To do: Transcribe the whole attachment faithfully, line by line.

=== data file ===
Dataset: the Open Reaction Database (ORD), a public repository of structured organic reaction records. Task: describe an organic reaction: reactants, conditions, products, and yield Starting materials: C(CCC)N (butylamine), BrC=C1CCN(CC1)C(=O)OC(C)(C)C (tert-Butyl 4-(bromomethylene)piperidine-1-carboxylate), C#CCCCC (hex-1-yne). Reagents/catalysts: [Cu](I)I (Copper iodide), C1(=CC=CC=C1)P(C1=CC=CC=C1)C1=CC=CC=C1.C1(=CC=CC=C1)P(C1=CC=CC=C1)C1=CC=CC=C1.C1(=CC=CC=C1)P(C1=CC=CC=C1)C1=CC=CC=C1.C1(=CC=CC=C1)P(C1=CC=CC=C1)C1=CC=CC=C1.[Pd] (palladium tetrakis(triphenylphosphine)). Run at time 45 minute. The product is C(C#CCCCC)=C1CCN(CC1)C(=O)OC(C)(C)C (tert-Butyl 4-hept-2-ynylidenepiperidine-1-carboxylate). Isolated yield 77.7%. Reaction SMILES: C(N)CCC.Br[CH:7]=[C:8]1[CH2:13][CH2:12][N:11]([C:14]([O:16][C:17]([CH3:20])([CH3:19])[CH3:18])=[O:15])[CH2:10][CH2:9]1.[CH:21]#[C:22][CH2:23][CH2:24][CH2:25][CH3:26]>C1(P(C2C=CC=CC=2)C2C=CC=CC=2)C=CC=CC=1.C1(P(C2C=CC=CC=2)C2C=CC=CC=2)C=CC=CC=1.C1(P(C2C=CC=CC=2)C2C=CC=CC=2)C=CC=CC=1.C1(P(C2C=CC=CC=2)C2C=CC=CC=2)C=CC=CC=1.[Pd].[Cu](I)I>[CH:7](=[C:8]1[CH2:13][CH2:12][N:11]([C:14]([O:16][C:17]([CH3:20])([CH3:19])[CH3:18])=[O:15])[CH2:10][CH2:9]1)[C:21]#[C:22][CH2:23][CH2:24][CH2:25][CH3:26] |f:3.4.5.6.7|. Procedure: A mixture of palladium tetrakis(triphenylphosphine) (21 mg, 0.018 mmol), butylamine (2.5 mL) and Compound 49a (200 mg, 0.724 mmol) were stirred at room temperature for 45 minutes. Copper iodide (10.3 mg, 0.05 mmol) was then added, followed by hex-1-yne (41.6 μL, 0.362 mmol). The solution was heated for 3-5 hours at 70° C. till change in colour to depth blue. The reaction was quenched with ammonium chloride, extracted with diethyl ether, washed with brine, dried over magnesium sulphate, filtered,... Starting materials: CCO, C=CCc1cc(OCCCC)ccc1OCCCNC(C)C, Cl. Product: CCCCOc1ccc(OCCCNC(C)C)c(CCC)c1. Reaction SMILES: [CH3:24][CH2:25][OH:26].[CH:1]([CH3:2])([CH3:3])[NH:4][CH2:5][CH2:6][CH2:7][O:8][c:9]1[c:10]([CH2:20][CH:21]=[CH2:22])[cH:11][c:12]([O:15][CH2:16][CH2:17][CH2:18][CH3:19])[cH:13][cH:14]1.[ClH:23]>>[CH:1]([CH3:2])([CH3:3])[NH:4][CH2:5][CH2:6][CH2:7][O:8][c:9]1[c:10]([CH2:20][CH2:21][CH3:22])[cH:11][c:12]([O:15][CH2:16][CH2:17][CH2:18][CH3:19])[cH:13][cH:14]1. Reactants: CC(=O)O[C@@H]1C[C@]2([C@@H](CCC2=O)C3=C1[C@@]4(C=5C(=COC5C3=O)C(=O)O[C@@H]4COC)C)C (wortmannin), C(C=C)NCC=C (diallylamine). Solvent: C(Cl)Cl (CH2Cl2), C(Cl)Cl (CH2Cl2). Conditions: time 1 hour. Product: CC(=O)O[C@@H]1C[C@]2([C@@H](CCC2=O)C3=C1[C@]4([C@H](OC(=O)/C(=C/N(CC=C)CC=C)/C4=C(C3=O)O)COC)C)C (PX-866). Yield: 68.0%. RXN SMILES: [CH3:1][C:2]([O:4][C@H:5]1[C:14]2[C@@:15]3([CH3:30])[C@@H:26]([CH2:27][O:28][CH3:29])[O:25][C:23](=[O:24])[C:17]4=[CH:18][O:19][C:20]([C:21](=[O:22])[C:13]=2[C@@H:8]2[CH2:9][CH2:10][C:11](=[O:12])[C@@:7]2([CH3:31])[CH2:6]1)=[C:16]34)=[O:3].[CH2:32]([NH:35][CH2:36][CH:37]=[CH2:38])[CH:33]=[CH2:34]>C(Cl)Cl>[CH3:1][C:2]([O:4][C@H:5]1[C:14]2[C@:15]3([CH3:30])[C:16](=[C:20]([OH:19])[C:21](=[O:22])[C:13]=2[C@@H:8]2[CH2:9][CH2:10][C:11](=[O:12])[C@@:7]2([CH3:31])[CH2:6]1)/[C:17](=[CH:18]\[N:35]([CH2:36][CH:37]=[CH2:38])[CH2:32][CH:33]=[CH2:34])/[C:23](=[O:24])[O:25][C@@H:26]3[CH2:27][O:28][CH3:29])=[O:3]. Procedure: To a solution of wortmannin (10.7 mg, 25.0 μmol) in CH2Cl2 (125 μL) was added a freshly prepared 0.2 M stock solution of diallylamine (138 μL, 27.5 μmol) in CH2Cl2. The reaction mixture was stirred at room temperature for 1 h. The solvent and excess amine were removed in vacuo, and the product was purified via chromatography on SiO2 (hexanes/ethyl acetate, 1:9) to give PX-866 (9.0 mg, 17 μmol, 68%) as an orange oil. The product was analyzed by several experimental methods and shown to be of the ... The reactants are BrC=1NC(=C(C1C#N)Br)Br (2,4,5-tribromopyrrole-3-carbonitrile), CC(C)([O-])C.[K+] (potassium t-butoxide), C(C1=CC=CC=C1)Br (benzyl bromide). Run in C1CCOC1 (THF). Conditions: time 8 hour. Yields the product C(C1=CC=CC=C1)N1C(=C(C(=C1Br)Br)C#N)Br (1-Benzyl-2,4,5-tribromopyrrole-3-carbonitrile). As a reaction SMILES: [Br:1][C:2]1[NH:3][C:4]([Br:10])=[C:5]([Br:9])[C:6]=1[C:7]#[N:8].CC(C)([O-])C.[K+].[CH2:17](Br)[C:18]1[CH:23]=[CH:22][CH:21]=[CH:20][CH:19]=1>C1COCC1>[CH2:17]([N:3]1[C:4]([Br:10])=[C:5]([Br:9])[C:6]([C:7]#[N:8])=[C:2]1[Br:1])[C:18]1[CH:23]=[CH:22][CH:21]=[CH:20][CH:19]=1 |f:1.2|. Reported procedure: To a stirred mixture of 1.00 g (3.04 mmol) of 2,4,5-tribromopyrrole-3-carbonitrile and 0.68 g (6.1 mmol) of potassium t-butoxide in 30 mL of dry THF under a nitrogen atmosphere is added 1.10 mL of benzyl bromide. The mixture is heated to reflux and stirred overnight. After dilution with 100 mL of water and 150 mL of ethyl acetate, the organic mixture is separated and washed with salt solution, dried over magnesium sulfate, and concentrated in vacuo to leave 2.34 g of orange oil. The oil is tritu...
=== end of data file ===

Dataset: the Open Reaction Database (ORD), a public repository of structured organic reaction records. Task: describe an organic reaction: reactants, conditions, products, and yield Starting materials: C(CCC)N (butylamine), BrC=C1CCN(CC1)C(=O)OC(C)(C)C (tert-Butyl 4-(bromomethylene)piperidine-1-carboxylate), C#CCCCC (hex-1-yne). Reagents/catalysts: [Cu](I)I (Copper iodide), C1(=CC=CC=C1)P(C1=CC=CC=C1)C1=CC=CC=C1.C1(=CC=CC=C1)P(C1=CC=CC=C1)C1=CC=CC=C1.C1(=CC=CC=C1)P(C1=CC=CC=C1)C1=CC=CC=C1.C1(=CC=CC=C1)P(C1=CC=CC=C1)C1=CC=CC=C1.[Pd] (palladium tetrakis(triphenylphosphine)). Run at time 45 minute. The product is C(C#CCCCC)=C1CCN(CC1)C(=O)OC(C)(C)C (tert-Butyl 4-hept-2-ynylidenepiperidine-1-carboxylate). Isolated yield 77.7%. Reaction SMILES: C(N)CCC.Br[CH:7]=[C:8]1[CH2:13][CH2:12][N:11]([C:14]([O:16][C:17]([CH3:20])([CH3:19])[CH3:18])=[O:15])[CH2:10][CH2:9]1.[CH:21]#[C:22][CH2:23][CH2:24][CH2:25][CH3:26]>C1(P(C2C=CC=CC=2)C2C=CC=CC=2)C=CC=CC=1.C1(P(C2C=CC=CC=2)C2C=CC=CC=2)C=CC=CC=1.C1(P(C2C=CC=CC=2)C2C=CC=CC=2)C=CC=CC=1.C1(P(C2C=CC=CC=2)C2C=CC=CC=2)C=CC=CC=1.[Pd].[Cu](I)I>[CH:7](=[C:8]1[CH2:13][CH2:12][N:11]([C:14]([O:16][C:17]([CH3:20])([CH3:19])[CH3:18])=[O:15])[CH2:10][CH2:9]1)[C:21]#[C:22][CH2:23][CH2:24][CH2:25][CH3:26] |f:3.4.5.6.7|. Procedure: A mixture of palladium tetrakis(triphenylphosphine) (21 mg, 0.018 mmol), butylamine (2.5 mL) and Compound 49a (200 mg, 0.724 mmol) were stirred at room temperature for 45 minutes. Copper iodide (10.3 mg, 0.05 mmol) was then added, followed by hex-1-yne (41.6 μL, 0.362 mmol). The solution was heated for 3-5 hours at 70° C. till change in colour to depth blue. The reaction was quenched with ammonium chloride, extracted with diethyl ether, washed with brine, dried over magnesium sulphate, filtered,... Starting materials: CCO, C=CCc1cc(OCCCC)ccc1OCCCNC(C)C, Cl. Product: CCCCOc1ccc(OCCCNC(C)C)c(CCC)c1. Reaction SMILES: [CH3:24][CH2:25][OH:26].[CH:1]([CH3:2])([CH3:3])[NH:4][CH2:5][CH2:6][CH2:7][O:8][c:9]1[c:10]([CH2:20][CH:21]=[CH2:22])[cH:11][c:12]([O:15][CH2:16][CH2:17][CH2:18][CH3:19])[cH:13][cH:14]1.[ClH:23]>>[CH:1]([CH3:2])([CH3:3])[NH:4][CH2:5][CH2:6][CH2:7][O:8][c:9]1[c:10]([CH2:20][CH2:21][CH3:22])[cH:11][c:12]([O:15][CH2:16][CH2:17][CH2:18][CH3:19])[cH:13][cH:14]1. Reactants: CC(=O)O[C@@H]1C[C@]2([C@@H](CCC2=O)C3=C1[C@@]4(C=5C(=COC5C3=O)C(=O)O[C@@H]4COC)C)C (wortmannin), C(C=C)NCC=C (diallylamine). Solvent: C(Cl)Cl (CH2Cl2), C(Cl)Cl (CH2Cl2). Conditions: time 1 hour. Product: CC(=O)O[C@@H]1C[C@]2([C@@H](CCC2=O)C3=C1[C@]4([C@H](OC(=O)/C(=C/N(CC=C)CC=C)/C4=C(C3=O)O)COC)C)C (PX-866). Yield: 68.0%. RXN SMILES: [CH3:1][C:2]([O:4][C@H:5]1[C:14]2[C@@:15]3([CH3:30])[C@@H:26]([CH2:27][O:28][CH3:29])[O:25][C:23](=[O:24])[C:17]4=[CH:18][O:19][C:20]([C:21](=[O:22])[C:13]=2[C@@H:8]2[CH2:9][CH2:10][C:11](=[O:12])[C@@:7]2([CH3:31])[CH2:6]1)=[C:16]34)=[O:3].[CH2:32]([NH:35][CH2:36][CH:37]=[CH2:38])[CH:33]=[CH2:34]>C(Cl)Cl>[CH3:1][C:2]([O:4][C@H:5]1[C:14]2[C@:15]3([CH3:30])[C:16](=[C:20]([OH:19])[C:21](=[O:22])[C:13]=2[C@@H:8]2[CH2:9][CH2:10][C:11](=[O:12])[C@@:7]2([CH3:31])[CH2:6]1)/[C:17](=[CH:18]\[N:35]([CH2:36][CH:37]=[CH2:38])[CH2:32][CH:33]=[CH2:34])/[C:23](=[O:24])[O:25][C@@H:26]3[CH2:27][O:28][CH3:29])=[O:3]. Procedure: To a solution of wortmannin (10.7 mg, 25.0 μmol) in CH2Cl2 (125 μL) was added a freshly prepared 0.2 M stock solution of diallylamine (138 μL, 27.5 μmol) in CH2Cl2. The reaction mixture was stirred at room temperature for 1 h. The solvent and excess amine were removed in vacuo, and the product was purified via chromatography on SiO2 (hexanes/ethyl acetate, 1:9) to give PX-866 (9.0 mg, 17 μmol, 68%) as an orange oil. The product was analyzed by several experimental methods and shown to be of the ... The reactants are BrC=1NC(=C(C1C#N)Br)Br (2,4,5-tribromopyrrole-3-carbonitrile), CC(C)([O-])C.[K+] (potassium t-butoxide), C(C1=CC=CC=C1)Br (benzyl bromide). Run in C1CCOC1 (THF). Conditions: time 8 hour. Yields the product C(C1=CC=CC=C1)N1C(=C(C(=C1Br)Br)C#N)Br (1-Benzyl-2,4,5-tribromopyrrole-3-carbonitrile). As a reaction SMILES: [Br:1][C:2]1[NH:3][C:4]([Br:10])=[C:5]([Br:9])[C:6]=1[C:7]#[N:8].CC(C)([O-])C.[K+].[CH2:17](Br)[C:18]1[CH:23]=[CH:22][CH:21]=[CH:20][CH:19]=1>C1COCC1>[CH2:17]([N:3]1[C:4]([Br:10])=[C:5]([Br:9])[C:6]([C:7]#[N:8])=[C:2]1[Br:1])[C:18]1[CH:23]=[CH:22][CH:21]=[CH:20][CH:19]=1 |f:1.2|. Reported procedure: To a stirred mixture of 1.00 g (3.04 mmol) of 2,4,5-tribromopyrrole-3-carbonitrile and 0.68 g (6.1 mmol) of potassium t-butoxide in 30 mL of dry THF under a nitrogen atmosphere is added 1.10 mL of benzyl bromide. The mixture is heated to reflux and stirred overnight. After dilution with 100 mL of water and 150 mL of ethyl acetate, the organic mixture is separated and washed with salt solution, dried over magnesium sulfate, and concentrated in vacuo to leave 2.34 g of orange oil. The oil is tritu...